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Arch Neurol. 2007 Sep;64(9):1264-72.

Platelet decline: an avenue for investigation into the pathogenesis of human immunodeficiency virus -associated dementia.

Author information

1
Department of Molecular and Comparative Pathobiology, The Johns Hopkins University, Baltimore, Maryland 21287-7609, USA.

Abstract

BACKGROUND:

The identification of biomarkers identifying onset of human immunodeficiency virus-associated dementia (HIV-D) is critical for diagnosis and the elucidation of pathophysiologic pathways.

OBJECTIVE:

To examine the association between platelet decline from baseline and HIV-D.

DESIGN:

Prospective cohort study within the North-East AIDS Dementia cohort.

SETTING:

Four participating referral centers in the United States.

PARTICIPANTS:

A total of 396 subjects with advanced human immunodeficiency virus (HIV) infection recruited between 1998 and 2003 and undergoing serial neurologic assessments. Eligibility criteria required CD4 cell counts less than 200/microL or less than 300/microL with evidence of cognitive impairment. A cohort subset without prevalent HIV-D at baseline and without incident HIV-D at the visit immediately after baseline was analyzed (n = 146). Main Outcome Measure Time to first diagnosis of HIV-D.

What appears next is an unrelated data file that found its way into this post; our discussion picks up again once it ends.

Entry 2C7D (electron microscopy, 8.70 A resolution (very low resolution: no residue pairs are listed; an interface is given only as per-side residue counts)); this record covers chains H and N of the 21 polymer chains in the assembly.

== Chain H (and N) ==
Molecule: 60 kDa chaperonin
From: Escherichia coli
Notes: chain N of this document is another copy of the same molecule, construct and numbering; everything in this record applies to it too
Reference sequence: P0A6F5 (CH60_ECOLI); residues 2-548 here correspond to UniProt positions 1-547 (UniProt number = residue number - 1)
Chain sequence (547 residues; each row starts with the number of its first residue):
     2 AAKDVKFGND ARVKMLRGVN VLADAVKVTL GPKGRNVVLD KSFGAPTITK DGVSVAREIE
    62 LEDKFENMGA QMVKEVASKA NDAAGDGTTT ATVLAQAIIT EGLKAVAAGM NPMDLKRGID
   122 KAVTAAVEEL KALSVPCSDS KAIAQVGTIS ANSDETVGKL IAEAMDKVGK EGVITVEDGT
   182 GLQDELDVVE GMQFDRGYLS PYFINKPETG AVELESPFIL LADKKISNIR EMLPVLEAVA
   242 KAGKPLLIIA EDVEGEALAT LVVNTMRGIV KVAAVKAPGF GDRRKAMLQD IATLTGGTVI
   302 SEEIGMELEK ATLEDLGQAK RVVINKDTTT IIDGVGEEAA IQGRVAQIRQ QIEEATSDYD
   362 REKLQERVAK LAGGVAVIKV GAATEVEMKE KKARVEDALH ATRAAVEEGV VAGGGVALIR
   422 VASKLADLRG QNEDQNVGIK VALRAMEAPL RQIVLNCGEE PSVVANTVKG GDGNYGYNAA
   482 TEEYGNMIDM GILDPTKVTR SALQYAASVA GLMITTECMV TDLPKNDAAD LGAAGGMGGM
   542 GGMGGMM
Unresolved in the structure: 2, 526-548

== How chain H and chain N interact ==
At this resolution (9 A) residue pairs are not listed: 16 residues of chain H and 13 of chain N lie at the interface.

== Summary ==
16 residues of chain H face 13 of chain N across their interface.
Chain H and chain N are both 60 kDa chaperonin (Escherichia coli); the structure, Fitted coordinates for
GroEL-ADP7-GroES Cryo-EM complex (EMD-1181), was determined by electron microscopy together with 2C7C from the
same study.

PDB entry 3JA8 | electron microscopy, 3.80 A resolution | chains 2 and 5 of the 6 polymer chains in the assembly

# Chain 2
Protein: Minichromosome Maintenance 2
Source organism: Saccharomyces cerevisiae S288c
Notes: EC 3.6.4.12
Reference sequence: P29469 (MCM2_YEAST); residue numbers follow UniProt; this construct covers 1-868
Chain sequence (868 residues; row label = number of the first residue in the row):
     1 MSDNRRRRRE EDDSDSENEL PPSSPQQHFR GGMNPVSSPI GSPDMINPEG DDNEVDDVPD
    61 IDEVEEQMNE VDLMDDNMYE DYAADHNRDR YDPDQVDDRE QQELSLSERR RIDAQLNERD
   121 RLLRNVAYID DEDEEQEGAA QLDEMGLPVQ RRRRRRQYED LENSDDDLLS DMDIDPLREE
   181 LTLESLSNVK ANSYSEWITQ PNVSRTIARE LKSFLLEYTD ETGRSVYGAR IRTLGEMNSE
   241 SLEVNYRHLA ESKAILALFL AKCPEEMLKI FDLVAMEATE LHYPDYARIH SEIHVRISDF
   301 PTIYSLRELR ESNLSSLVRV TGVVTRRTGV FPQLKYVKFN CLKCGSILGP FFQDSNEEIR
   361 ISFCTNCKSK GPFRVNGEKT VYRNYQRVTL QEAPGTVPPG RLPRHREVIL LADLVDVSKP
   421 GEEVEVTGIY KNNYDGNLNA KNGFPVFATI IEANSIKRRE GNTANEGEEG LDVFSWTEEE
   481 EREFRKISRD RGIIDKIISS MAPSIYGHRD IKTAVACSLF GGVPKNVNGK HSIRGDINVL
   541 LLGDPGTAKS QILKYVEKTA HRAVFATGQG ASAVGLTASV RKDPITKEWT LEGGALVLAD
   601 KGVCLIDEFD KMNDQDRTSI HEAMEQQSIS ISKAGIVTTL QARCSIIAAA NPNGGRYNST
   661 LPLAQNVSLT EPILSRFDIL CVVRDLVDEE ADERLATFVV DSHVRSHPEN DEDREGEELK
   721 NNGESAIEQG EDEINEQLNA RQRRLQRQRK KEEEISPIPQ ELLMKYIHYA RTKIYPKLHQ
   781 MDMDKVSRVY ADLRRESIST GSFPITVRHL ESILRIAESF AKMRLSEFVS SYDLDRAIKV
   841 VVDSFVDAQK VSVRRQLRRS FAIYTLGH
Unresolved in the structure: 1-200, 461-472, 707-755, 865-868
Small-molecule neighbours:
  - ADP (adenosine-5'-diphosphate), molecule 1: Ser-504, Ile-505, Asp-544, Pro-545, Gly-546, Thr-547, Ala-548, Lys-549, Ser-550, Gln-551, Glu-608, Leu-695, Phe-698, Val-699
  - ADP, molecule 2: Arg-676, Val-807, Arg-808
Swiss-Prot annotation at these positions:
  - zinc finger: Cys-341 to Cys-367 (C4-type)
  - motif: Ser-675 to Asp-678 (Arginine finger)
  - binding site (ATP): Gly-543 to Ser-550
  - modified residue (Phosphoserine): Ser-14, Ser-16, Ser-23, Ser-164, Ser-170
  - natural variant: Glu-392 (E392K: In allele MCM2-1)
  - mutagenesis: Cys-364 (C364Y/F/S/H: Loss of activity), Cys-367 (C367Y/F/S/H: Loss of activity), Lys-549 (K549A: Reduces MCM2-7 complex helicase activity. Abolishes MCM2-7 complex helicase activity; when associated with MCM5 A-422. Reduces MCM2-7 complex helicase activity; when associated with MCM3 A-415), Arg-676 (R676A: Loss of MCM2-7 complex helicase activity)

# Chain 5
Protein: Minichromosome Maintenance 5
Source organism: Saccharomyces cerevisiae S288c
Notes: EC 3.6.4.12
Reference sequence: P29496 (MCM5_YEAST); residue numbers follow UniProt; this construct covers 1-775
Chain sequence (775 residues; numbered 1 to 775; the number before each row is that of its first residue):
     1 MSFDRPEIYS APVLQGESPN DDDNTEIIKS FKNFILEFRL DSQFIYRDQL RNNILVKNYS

RESULTS:

After a median follow-up of 31.1 months, 40 subjects developed HIV-D. Platelet decline from baseline was associated with the development of HIV-D when examined as a time-dependent variable lagged by 6 to 12 months before outcome (multivariate hazard ratio [HR], 2.39; 95% confidence interval [CI], 1.14-5.02; P = .02). This association was stronger during the first 2 years of follow-up (multivariate HR, 6.76; 95% CI, 2.36-19.41; P < .001) than during later years (multivariate HR, 0.94; 95% CI, 0.33-2.67; P = .90).

CONCLUSIONS:

These results suggest that individuals with declining platelet counts are at greater risk for HIV-D and that the dynamics of circulating platelets vary with respect to the temporal progression of HIV-D. This highlights an avenue to be explored in the understanding of HIV-D pathogenesis.

PMID:
17846264
DOI:
10.1001/archneur.64.9.1264
[Indexed for MEDLINE]

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